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Bess began working with Microsoft SharePoint in 2003 and has worked with every version since, including 2016 and Office 365.  She enjoys leveraging her business analyst skills to assist organizations in getting the most out of their Microsoft investment.

During her Information Technology journey, Bess discovered the joys of improvisation.  She has traveled the country to study improv, including the top three schools in Chicago – The Second City, iO, and The Annoyance.  She performs locally with Dinner Detective and is the director of Indy Improv Collaborative, an improv troupe nominated for Nuvo’s Best of Indy in 2017.

Bess combines her improv skills with her 20 years of corporate experience in Information Technology, allowing her to specialize in collaborative solutions.  She is the owner of Collaborative Ventures, LLC.

Bess lives in Indianapolis, IN where she is raising her three children.

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Edible Botany

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While we often stress the importance of eating our fruits and vegetables, how often do we ask our children to eat their roots and stems?

Learning the various parts of a plant may be a common lesson in a Montessori classroom.  However, what can help those lessons come to life more than exploring those parts with our taste buds?

For this activity, I began by collecting various edible plant parts.  Here is what I chose:
  • Flower:  Cauliflower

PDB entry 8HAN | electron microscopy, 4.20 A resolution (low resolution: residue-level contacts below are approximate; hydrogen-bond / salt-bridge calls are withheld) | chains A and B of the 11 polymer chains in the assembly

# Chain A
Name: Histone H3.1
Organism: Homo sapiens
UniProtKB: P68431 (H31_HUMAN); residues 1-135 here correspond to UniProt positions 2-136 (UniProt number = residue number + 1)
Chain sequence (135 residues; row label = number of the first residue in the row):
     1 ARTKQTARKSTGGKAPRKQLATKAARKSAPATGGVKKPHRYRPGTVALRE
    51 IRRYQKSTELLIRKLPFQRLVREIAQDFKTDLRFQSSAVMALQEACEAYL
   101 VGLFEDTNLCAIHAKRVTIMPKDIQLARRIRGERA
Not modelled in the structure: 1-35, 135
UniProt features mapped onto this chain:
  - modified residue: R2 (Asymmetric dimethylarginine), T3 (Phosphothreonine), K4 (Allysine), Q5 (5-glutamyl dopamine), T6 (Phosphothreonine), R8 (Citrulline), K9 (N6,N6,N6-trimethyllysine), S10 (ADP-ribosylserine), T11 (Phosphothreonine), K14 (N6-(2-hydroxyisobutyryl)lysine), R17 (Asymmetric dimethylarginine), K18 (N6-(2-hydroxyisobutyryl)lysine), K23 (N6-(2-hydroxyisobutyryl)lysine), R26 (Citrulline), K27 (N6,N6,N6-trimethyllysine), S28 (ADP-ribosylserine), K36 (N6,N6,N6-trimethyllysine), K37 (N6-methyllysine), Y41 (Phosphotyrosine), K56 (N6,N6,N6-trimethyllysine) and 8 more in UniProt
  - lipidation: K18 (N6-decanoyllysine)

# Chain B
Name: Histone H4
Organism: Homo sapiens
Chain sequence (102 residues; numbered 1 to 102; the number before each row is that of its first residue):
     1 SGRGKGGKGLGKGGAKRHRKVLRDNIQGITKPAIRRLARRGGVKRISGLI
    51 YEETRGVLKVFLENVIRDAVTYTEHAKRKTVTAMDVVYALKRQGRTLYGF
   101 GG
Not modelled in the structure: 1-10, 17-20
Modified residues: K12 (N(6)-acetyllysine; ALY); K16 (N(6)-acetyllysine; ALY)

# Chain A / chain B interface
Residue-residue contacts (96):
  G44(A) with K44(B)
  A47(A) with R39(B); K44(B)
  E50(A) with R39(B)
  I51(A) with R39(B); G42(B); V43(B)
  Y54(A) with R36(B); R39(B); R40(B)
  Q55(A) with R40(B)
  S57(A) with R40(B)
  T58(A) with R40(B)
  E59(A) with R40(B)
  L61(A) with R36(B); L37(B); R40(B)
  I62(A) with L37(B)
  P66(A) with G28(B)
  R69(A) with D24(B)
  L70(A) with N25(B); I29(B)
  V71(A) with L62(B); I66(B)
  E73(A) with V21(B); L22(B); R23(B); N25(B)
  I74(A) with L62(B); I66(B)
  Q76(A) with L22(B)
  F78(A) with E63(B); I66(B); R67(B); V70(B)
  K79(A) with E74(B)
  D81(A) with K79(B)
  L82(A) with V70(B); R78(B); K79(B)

• Fruit:  Tomato
  • Leaf:  Romaine Lettuce
  • Roots:  Carrots
  • Seeds:  Pumpkin Seeds
  • Stem:  Asparagus
     
I gave my children plant part cards so they could label each item.


They worked together and were able to label everything correctly.


Then came the fun part - trying each of the items.


While my children had eaten everything I presented before, the activity made them particularly eager to try them anew.  In fact, I couldn't get them to stop eating.  I intend to try this activity again in the near future and introduce some new foods they have not been interested in before. 


We used a plant part checklist to label each item.  We checked them off as we tried them.  And yes, one of my children decided to eat a tomato as if it were an apple.


The lesson quickly took on a practical life element as my children asked to cut the fruits and vegetables.


We practiced our knife skills and safety.


To highlight just how successful this activity was, my children spent over an hour cutting and tasting.  It culminated with their desire to make salads.  They acquired the proper dishware and proceeded to prep the veggies.  


Overall, the activity was a phenomenal success.  I haven't seen my children this engaged in something for a long time.  I was also surprised at how deeply it helped them connect the lesson to other fruits and vegetables.  It wasn't long before we were trying to identify as many sources of seeds as we could.  My son's face lit up as he proclaimed that by eating a tomato we were actually eating both a fruit and seeds.

If you would like to try this activity at home, I have a free printable available here.  It includes the plant part cards, journal pages for the tasting experience, and a tasting checklist.

Here are a few suggestions to try:
Flower:  Broccoli, Cauliflower, Artichoke, Squash Blossom
Fruit:  Bell Pepper, Tomato, Apple, Banana, Any Berry, Squash
Leaf:  Cabbage, Chard/Kale, Spinach, Cilantro, Parsley, Basil
Roots:  Carrot, Sweet Potato, Parsnip, Beet, Turnip, Radish
Seeds:  Peanuts, Sunflower, Pumpkin Seed, Lentils, Wheat Berries, Rice, Quinoa
Stem:  Asparagus, Onion, Celery, Cinnamon, Leek, Rhubarb

Happy tasting!
-Bess

Don't forget to follow me on Facebook and join me at Montessori Homeschooling.This post is part of the 12 Months of Montessori Series.  I am truly honored to be part of this endeavor.  Don't forget to visit all of the participating blogs to learn more about Botany.


Amazing blogs involved in the 12 Months of Montessori Learning



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